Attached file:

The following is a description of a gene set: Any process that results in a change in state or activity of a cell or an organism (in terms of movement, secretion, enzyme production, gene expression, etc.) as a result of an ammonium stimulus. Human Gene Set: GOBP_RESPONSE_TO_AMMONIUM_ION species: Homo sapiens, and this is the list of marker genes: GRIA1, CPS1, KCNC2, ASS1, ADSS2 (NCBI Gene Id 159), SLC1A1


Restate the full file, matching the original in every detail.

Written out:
The following is a description of a gene set: Any process that results in a change in state or activity of a cell or an organism (in terms of movement, secretion, enzyme production, gene expression, etc.) as a result of an ammonium stimulus. Human Gene Set: GOBP_RESPONSE_TO_AMMONIUM_ION species: Homo sapiens, and this is the list of marker genes: GRIA1, CPS1, KCNC2, ASS1, ADSS2 (NCBI Gene Id 159), SLC1A1